I haven’t replaced the contact part of the brake pedal, but there lots of them out there. Rocky Mountain ATV/MC’s Tusk line has some, Mojosports. The Pedal lever is the same on the ‘17 as it is the ‘18 so if they don’t have it listed as a fit for the ‘18 it still will.
  10. JSev87

    New 300 xc-w... Now what

    I got a clutch case guard on my ‘12 300XC from SlavensRacing.com to protect it from the brake pedal and it was work it. I don’t have one on my ‘13 XC-W since it has more clearance. No scratching on the ‘13, but was worth every penny on the ‘12
  11. JSev87

    New 300 xc-w... Now what

    I love the 300's they are a lot of fun bone stock. With that said, I would make your first priority to protect it. I is critical that you get a skid plate( I like the enduro engineering one personally) The starter is on the bottom of the motor and you really don't want to damage it because it is expensive and you have to take your motor out of the bike to get to it, Pipe protector, shark fin. If you are interested in making a good bike better I would start with a Lectron Carburetor your bike will run better, more efficient and you won't have to jet it ever again. I would also recomend modifying the air box. Jeff Slavens of Slavens Racing has a great video on You tube to show you how. It makes a noticeable difference especially when combined with a Lectron Carb. I also recommend the FMF Gnarly pipe (its beefier than stock and is great for trail riding and XC racing). Some other suggestions that I haven't run on the new 300 ('17-'18) motor but really liked on the previous iteration of the motor was all the same as above but with the S3 Slavens Mule cylinder head, the SX CDI box and the Pro Circuit Platinum pipe. It makes it a bit more aggressive.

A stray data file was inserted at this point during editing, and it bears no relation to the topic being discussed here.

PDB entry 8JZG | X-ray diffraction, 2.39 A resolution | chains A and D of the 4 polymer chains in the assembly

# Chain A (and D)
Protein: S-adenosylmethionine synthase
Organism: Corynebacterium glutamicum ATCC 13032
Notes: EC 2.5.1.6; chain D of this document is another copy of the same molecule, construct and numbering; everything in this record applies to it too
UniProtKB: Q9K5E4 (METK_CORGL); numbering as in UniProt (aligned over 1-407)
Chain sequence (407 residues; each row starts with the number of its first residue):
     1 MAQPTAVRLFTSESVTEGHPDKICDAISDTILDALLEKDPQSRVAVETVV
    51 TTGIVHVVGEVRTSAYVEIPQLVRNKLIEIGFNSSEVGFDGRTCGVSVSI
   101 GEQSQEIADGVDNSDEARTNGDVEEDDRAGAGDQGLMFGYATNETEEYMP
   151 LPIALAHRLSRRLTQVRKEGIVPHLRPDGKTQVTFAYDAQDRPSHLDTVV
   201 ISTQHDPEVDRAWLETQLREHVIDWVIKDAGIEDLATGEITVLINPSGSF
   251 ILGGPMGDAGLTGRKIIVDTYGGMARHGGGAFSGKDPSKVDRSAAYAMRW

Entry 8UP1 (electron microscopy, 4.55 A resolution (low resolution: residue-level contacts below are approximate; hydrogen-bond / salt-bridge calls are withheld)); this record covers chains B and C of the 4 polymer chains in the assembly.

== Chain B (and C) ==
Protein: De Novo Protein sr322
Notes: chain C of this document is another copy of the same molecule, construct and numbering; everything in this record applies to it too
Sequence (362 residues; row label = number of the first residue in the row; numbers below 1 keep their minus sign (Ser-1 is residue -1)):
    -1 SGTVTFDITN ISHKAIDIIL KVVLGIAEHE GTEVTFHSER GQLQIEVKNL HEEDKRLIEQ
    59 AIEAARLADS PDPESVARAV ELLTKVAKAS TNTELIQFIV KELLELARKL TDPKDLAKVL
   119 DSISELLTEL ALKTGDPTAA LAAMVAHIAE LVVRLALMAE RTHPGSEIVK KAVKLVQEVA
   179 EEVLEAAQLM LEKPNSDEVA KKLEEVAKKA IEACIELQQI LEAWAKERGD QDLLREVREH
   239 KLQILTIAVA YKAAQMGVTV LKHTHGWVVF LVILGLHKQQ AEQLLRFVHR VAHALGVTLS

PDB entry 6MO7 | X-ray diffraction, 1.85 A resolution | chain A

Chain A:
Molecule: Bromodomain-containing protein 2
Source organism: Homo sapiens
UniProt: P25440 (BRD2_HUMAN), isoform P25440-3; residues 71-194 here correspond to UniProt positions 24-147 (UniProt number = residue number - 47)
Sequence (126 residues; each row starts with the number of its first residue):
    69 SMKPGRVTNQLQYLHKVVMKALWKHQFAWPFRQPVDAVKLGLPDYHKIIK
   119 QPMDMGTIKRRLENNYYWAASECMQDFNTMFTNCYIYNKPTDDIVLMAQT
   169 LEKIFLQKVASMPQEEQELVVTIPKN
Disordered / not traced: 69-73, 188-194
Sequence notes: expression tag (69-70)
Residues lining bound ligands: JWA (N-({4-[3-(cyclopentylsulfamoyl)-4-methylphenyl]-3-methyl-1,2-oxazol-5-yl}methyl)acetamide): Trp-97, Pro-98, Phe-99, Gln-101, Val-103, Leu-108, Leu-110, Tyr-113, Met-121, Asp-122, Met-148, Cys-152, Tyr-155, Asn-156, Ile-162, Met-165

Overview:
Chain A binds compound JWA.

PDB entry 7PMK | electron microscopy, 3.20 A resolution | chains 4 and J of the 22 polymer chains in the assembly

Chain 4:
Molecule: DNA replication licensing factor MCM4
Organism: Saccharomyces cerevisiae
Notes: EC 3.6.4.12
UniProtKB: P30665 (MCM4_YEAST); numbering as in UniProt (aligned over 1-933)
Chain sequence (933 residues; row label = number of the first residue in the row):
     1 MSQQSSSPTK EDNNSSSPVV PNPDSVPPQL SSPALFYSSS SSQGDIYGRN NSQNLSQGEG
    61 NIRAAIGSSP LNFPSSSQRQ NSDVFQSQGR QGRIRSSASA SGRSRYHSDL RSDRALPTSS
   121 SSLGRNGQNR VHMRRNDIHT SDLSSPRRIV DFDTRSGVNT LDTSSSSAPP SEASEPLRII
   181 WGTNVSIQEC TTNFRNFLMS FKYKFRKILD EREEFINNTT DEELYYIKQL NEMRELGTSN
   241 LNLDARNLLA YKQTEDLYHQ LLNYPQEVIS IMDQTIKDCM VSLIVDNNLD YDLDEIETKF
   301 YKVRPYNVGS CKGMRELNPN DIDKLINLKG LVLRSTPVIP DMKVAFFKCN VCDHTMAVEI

12. JSev87

    Carburetor/ 2 stroke maintenance?

    If you are done riding for the day turn the petcock off, when you run it on the ON position it will stop feeding fuel once it gets below a certain point. On Reserve it will flow until you are out. As far as fuel goes. It breaks down relatively fast. I wouldn't recommend keeping more than a two week supply in your garage. After a month the performance of the fuel drops in a big way and after that it's a crap shoot on whether or not it will gum up your carb. I race a KTM 300XC and have several other two strokes. I highly recommend Amsoil Saber. It also has a fuel stabilizer additive in it. And you can run a little leaner mixture without comprise on lubricity.
  13. I have Tubliss and Race enduro's and hair scrambles. I love it! My Dad and I have been running them for 2-1/2 seasons and I ride 1-2 times a week. I think it makes changing tire just a little easier. The Tubliss make running low Psi less risky. I use desert tires for Thier heavier side walls so I can run at zero PSI and works like a champ. My Dad runs them as well. We raced the Chimney Rock Enduro I'm Utah and he tore an inch wide section of the side wall in a fast and rocky section and it hardly caused him to slow down. His time wasn't that far off from mine. The Tubliss kept the tire on the bead through the Whole section. I highly recommend them.